Wednesday's HOT MIC
The New York Times is eliminating its Public Editor position, along with dozens of other jobs in a cost cutting effort to keep the Times viable.
The New York Times is eliminating its public editor position, publisher Arthur Sulzberger Jr. announced in an internal memo Wednesday.
The position will end Friday when current public editor Liz Spayd leaves the paper. Huffington Post first reported the public editor elimination.
The public editor position was created in the wake of 2003 Jayson Blair fabrication scandal to act as an internal, independent watchdog on the Times, as well as an outlet for readers' concerns.
Public editors wrote regular columns critiquing the Times in the paper's op-ed section. But Spayd had been regularly criticized herself since taking over the position in 2016. After Spayd criticized the Times's sports coverage, the sports section took to its official Twitter account to slam her.
In his memo announcing the end of the public editor column, Sulzberger pointed to expanded article commenting and the wide availability of outside media criticism as reasons the Times's oversight duties have "outgrown" the public editor position.
"There is nothing more important to our mission, or our business, than strengthening our connection with our readers. A relationship that fundamental cannot be outsourced to a single intermediary," Sulzberger wrote.
"The responsibility of the public editor — to serve as the reader’s representative — has outgrown that one office. Our business requires that we must all seek to hold ourselves accountable to our readers. When our audience has questions or concerns, whether about current events or our coverage decisions, we must answer them ourselves," the memo continues.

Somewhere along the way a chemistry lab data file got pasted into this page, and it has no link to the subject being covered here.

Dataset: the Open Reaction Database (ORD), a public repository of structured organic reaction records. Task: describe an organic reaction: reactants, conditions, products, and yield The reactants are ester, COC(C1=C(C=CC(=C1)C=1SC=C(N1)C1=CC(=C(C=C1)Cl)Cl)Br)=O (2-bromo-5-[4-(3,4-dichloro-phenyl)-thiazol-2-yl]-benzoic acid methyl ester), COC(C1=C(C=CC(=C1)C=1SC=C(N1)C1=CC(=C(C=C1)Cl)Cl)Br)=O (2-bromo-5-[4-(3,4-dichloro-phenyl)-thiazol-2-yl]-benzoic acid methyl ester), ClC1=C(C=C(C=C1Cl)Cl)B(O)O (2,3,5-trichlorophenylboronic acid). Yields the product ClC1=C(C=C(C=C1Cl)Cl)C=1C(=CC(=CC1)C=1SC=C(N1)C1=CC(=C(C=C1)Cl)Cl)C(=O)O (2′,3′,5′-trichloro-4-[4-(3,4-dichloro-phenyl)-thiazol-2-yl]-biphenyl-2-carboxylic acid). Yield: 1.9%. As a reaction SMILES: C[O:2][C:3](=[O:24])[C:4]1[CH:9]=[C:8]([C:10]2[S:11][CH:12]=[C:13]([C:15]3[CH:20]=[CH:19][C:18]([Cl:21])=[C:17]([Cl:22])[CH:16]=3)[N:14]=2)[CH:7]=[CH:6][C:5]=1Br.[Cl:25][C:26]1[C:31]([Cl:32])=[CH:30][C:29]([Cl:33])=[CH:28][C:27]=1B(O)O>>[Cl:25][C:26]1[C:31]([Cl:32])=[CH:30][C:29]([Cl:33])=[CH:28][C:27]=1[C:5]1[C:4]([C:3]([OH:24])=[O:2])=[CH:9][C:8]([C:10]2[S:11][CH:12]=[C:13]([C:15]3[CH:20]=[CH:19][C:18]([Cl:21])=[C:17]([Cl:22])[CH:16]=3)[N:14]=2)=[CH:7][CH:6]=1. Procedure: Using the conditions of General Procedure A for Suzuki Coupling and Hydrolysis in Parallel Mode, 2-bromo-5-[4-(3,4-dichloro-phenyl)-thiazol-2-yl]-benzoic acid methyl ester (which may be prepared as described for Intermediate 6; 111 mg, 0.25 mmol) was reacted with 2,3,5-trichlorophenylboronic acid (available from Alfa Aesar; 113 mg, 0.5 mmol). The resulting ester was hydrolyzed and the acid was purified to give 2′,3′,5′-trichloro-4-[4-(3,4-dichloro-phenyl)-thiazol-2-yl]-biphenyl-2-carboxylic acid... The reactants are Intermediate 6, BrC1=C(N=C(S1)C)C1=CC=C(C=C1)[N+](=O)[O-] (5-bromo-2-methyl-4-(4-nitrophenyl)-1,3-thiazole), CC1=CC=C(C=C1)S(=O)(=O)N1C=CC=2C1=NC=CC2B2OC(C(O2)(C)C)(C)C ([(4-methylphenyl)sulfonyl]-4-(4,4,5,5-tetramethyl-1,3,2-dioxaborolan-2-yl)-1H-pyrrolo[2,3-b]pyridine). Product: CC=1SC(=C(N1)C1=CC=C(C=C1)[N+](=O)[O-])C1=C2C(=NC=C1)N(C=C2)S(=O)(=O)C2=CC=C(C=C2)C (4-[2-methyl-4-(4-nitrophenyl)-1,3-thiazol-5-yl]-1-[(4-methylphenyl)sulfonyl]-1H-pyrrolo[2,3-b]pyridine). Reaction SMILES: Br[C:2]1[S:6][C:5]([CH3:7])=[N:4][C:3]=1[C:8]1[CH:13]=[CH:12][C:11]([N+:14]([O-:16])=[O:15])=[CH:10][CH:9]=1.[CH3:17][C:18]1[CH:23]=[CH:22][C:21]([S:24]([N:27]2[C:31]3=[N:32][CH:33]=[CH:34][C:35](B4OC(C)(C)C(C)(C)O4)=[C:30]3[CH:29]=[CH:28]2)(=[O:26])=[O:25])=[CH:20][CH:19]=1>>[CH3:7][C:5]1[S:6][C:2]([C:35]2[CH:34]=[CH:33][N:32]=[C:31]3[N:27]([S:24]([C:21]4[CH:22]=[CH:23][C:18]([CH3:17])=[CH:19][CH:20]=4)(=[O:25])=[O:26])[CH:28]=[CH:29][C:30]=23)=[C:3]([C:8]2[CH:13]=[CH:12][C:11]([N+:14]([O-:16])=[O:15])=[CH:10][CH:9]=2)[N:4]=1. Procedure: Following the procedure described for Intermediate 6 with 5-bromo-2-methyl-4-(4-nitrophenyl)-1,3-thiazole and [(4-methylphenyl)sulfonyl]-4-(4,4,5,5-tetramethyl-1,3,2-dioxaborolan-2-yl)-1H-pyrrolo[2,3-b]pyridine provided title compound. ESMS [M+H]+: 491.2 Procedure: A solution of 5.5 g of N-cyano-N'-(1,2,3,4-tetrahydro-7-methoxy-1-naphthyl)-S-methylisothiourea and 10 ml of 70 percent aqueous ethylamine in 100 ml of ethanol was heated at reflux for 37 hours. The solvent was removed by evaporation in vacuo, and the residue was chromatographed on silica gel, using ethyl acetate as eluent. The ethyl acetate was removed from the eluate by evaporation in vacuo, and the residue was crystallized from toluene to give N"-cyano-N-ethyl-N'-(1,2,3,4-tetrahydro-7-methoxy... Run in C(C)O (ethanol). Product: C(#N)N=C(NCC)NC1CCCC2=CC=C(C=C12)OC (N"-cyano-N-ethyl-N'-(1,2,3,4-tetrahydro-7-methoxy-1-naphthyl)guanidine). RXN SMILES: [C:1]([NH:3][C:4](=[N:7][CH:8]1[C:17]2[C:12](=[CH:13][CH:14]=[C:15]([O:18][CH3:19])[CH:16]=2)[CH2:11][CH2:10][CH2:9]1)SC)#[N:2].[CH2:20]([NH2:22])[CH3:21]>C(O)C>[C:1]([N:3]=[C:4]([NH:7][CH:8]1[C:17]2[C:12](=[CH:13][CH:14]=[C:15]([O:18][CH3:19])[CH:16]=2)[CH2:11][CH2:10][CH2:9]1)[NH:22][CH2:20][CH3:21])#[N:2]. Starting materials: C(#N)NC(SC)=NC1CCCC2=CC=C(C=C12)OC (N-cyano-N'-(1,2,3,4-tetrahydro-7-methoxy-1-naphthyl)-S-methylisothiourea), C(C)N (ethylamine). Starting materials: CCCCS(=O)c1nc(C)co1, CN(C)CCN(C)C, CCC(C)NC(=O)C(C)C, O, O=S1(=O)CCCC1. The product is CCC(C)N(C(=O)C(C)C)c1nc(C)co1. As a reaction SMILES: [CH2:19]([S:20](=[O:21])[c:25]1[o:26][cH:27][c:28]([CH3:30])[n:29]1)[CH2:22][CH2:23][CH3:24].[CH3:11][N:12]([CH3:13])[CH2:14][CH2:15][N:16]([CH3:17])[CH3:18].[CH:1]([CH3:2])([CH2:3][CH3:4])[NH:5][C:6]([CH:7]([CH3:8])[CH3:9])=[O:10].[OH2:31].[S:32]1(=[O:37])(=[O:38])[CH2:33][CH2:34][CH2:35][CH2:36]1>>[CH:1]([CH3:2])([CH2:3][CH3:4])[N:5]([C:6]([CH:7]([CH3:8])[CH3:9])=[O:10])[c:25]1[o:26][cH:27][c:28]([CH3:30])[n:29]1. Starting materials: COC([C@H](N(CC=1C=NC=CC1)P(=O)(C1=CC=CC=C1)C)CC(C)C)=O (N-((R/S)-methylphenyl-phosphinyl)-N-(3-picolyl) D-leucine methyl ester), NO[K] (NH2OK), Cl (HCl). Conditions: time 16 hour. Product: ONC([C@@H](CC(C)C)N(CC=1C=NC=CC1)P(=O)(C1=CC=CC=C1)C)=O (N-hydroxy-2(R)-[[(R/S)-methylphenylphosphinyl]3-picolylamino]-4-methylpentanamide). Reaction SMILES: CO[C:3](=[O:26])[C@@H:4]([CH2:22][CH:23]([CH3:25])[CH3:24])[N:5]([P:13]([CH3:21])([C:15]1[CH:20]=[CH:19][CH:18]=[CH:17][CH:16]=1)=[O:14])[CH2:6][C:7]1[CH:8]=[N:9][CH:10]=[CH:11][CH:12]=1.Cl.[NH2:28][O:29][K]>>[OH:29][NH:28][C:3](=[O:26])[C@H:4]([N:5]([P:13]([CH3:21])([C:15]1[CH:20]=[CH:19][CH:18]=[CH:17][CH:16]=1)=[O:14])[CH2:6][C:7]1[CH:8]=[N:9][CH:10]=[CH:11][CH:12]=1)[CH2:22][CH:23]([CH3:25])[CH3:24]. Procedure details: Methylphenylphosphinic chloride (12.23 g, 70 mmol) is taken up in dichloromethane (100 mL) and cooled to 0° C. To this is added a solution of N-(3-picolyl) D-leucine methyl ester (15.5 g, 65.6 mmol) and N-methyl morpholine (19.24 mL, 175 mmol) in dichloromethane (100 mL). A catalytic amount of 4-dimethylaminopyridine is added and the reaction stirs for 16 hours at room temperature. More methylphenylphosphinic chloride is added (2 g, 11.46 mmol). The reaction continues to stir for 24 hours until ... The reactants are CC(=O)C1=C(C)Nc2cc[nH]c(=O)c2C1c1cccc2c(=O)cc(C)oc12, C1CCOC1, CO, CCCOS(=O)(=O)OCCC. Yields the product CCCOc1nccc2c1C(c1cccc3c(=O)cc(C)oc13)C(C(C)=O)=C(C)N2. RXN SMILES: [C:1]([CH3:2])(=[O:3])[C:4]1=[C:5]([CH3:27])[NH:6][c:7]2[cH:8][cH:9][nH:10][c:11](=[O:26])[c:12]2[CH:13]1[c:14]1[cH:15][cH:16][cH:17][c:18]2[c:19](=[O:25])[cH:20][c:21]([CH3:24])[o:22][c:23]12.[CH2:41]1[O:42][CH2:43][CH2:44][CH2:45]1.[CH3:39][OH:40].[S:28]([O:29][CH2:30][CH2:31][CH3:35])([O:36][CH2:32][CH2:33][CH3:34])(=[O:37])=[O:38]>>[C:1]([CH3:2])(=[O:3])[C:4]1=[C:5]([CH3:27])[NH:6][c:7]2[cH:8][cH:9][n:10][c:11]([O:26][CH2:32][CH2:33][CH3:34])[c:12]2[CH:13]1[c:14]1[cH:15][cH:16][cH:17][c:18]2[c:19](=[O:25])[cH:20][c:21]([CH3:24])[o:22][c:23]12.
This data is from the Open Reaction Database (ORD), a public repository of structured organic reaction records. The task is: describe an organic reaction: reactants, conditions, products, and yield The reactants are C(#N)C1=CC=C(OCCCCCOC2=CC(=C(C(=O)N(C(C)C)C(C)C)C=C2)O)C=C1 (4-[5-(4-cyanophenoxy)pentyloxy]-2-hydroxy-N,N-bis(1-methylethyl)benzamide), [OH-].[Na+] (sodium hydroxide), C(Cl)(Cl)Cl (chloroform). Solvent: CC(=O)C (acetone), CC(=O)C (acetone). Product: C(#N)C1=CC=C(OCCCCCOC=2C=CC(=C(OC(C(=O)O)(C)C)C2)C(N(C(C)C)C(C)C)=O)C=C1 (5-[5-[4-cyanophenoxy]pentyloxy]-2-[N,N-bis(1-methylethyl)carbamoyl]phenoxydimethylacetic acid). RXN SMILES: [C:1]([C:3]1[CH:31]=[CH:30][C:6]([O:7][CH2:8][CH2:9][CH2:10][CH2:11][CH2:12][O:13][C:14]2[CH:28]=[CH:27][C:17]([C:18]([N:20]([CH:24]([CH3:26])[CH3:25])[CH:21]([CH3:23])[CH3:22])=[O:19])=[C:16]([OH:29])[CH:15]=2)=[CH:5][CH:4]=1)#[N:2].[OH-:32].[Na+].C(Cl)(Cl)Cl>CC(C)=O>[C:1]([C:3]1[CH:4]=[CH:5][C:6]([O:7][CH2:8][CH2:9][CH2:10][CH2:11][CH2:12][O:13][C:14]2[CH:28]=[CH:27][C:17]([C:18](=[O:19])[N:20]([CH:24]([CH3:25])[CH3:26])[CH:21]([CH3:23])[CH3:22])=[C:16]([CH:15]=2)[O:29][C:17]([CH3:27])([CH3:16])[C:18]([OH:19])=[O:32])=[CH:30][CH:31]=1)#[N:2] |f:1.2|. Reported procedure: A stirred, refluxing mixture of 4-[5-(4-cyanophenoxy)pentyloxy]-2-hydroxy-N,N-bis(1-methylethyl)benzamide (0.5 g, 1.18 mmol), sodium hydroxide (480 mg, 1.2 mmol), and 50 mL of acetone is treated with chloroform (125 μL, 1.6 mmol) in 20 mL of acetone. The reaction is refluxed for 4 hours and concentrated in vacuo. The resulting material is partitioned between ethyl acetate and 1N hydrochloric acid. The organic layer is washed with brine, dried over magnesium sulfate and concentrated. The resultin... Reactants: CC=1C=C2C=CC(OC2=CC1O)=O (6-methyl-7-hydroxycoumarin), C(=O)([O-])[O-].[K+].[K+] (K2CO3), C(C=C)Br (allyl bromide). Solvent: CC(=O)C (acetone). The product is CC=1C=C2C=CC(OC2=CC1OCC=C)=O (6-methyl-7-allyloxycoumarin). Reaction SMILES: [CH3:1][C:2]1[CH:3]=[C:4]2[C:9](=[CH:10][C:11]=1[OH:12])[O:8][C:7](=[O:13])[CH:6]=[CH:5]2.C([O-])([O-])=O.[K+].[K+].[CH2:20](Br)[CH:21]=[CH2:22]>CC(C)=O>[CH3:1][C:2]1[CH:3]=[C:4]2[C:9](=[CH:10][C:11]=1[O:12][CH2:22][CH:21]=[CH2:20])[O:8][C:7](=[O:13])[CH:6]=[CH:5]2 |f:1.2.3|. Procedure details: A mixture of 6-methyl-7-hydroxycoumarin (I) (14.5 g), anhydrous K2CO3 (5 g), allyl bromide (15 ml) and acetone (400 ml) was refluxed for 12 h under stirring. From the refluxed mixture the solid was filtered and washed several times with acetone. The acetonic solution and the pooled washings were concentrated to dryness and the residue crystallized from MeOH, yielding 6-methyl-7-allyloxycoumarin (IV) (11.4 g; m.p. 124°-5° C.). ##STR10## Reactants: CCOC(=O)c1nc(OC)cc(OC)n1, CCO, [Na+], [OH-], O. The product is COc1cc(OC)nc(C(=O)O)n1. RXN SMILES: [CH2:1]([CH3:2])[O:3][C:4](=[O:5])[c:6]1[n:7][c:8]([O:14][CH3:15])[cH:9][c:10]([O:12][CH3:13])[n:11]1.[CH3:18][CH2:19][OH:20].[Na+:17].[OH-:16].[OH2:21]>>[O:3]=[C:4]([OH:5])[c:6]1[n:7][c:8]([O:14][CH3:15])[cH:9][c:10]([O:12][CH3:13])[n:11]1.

To that end, we have decided to eliminate the position of the public editor, while introducing several new reader-focused efforts."
The Times says it will depend on an expanded commenting platform in the public editor's place.
Spayd and her predecessor, Margaret Sullivan, may not have done a very good job, but at least there was someone at the paper who listened to and acknowledged complaints from conservatives. Now, we must rely on "an expanded commenting platform" (snort).
But did the Public Editor position actually change the biased, slanted, partisan coverage offered by the New York Times? Of course not. So in that respect, it hardly matters that Ms. Spayd is out of a job and that the Times doesn't care about how its coverage is perceived by its readers.
To me, it's just one more indication that probably within my lifetime, traditional newspapers will disappear.
If you want a detailed look at how intense the non-wars were, this article from The Drive is a good place to start. So many bombs were dropped in the below-the-fold campaigns that "the Pentagon was reportedly digging into war reserves in Europe and Asia to make up for the shortfall regardless."
On Aug. 7, 2014, the United States kicks off air strikes against the brutal terrorists in Iraq, beginning attacks on its members in neighboring Syria the following month. But between August and November 2014, the Air Force saw between 11 and 19 percent of weapons either not have the intended effect or not detonate entirely, according to a briefing Air Force Major Brian Baker gave at the National Defense Industry Association’s Precision Strike Annual Review in March 2017. ...
The main reason for this was that the Air Force had initially shifted forces from Afghanistan, who had been primarily providing close air support and other counter-insurgency type missions, to the new fight in Iraq, he explained. By comparison, the situation in Iraq and Syria was “more similar to air interdiction – disguised as CAS [close air support].”
From troops in the open to enemies in caves.
Is Iran using deal money to pay for proxy wars as far afield as Europe? The VOA says "an influx of cash that was the byproduct of the deal Iran struck with a group of world powers to curtail its nuclear program may not be changing the way Iran goes about wielding influence across the Middle East and beyond."